"Why is Canada on its way to losing its soul?"

Colin MacLean
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NDP critic hears frank opinions on senior’s benefits

Local NDP MPs Jack Harris (left) and Ryan Cleary (right) flank Irene Mathyssen, NDP critic for seniors, during a public meeting in St. John’s Sunday. — Photo by Colin MacLean/The Telegram

It was a forum filled with strong emotions — fear and frustration chief among them.

It was also a meeting filled with strong statements that were heartfelt and genuine.

Such as this one from Jeannie Murphy, a 57-year-old long-term care nurse.

“Every day I go to work and I see my future,” said Murphy. “But I see something more important. I see seniors who don’t have enough money, after their needs are paid for in long-term care, to take their children to lunch — to get their hair done. And we should be fighting damn mad that this is happening. Because it (will be) us. 

“If we do not want this to happen then we should not let it happen. It’s up to us. It’s the power of the people.”

Or this one from Muhammed Mazir:  “Why is Canada on it’s way to losing its soul?” asked Mazir.

“We tend to give more and more to the rich and less and less to the poor. The income gap between the rich and the poor is increasing, not falling.”

“Same for the people below the poverty line. So why is this happening? What needs to be done? What can we collectively do?”


Anger, fear part of reaction to proposed changes


Or this comment from Marilyn Reid:

“I’m so tired of going to meetings and having the same group of people all the time. So I think the real challenge for us ... is how do we get out to people. How do I go out to church groups and talk about these issues ... that’s what I would really like to think about,” said Reid.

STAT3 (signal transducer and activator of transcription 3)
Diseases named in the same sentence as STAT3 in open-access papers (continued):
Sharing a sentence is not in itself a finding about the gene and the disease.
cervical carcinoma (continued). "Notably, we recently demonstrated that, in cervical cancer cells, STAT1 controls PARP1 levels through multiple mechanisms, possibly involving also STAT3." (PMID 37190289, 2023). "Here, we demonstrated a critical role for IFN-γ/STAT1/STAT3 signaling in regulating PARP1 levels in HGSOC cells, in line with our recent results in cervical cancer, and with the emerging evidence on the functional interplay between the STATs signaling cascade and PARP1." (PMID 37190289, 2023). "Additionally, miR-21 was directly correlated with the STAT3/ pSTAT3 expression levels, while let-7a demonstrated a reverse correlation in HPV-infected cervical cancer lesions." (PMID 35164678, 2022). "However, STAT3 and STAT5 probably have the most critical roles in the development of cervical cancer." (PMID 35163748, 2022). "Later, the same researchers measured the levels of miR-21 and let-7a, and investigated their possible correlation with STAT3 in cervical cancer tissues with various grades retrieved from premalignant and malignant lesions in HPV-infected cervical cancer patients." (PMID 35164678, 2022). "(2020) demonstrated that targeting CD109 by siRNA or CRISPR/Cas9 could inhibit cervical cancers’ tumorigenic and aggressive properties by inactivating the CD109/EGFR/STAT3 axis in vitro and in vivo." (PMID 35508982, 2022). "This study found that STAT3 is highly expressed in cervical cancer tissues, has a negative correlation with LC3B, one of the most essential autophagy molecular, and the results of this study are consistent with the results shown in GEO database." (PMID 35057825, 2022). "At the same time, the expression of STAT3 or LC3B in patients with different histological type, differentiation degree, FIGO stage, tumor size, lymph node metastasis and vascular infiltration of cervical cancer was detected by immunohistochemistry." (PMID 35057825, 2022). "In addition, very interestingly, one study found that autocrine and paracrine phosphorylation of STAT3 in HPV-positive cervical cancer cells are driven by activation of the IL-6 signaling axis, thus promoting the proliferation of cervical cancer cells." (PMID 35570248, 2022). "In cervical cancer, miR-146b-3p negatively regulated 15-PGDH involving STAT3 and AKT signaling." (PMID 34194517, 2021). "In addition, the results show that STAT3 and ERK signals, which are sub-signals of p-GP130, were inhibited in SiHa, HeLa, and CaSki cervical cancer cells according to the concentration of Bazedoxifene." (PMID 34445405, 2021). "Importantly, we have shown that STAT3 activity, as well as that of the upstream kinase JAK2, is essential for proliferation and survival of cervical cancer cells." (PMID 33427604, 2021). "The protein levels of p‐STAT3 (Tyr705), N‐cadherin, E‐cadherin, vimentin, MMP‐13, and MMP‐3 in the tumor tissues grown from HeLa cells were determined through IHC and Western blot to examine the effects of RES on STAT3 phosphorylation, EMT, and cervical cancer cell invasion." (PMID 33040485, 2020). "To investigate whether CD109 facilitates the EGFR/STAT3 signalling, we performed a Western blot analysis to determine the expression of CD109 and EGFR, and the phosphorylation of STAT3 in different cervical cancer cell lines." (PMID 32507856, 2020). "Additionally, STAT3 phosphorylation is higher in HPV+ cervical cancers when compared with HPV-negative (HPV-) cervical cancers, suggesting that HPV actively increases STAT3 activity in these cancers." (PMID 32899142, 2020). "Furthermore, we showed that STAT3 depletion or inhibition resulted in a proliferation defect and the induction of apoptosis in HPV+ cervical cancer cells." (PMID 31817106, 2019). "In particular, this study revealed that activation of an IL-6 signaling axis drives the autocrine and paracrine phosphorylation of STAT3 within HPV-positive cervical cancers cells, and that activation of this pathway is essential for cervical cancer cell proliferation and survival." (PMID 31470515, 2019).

On and on they went for two hours.

People spilling out their heart’s fears and their anger.

It was exactly what Irene Mathyssen was looking for.

Mathyssen, an NDP MP from Ontario, is critic for seniors for Canada’s Official Opposition.

Over the past few weeks she has been travelling across the country holding town-hall type meetings and asking Canadians what they think about some of the changes the federal Conservatives have warned are coming for the Old Age Security program. General comments regarding seniors were also welcomed.

 Mathyssen held her Newfoundland and Labrador meeting Sunday in St. John’s. Flanked by her two local NDP MP colleagues, Jack Harris and Ryan Cleary, she spoke to a crowd of about 50 people at the Battery Hotel.

“It’s very important for me to have the perspective from all across the country. Because I want to help create a policy paper, with the help of my caucus, that truly meets the needs of seniors from coast to coast to coast,” said Mathyssen.

“As you saw from today we have incredible wisdom in all of our communities. So I’m so grateful to be here and I’m so grateful for all the input,” she said.

Most of the people who gathered to hear Mathyssen speak were on the home stretch to becoming seniors themselves, if they weren’t already there, but there were also a few people in the their 20s, 30s and 40s dotting the crowd.

The presence of young people is proof positive any changes to the old age safety net that exists in Canada is a concern, not just for people close to retirement, but to all Canadians, she said.

That’s what she’s been hearing throughout her travels, she added.

“I’m hearing basically the same things from coast to coast ... people were saying basically the same things. They’ve made contributions all their lives, they expected that there must be something there to ensure economic security.”

Mathyssen’s countrywide tour is a direct reaction to comments made by Prime Minister Stephen Harper and Human Resources Minister Diane Finley.

Finley has confirmed a detailed plan to reform the Old Age Security program, an important part of some retirees’ income, will appear in the upcoming federal budget.

 Harper said recently the program is unsustainable in its present form and needs to be changed or risk failing.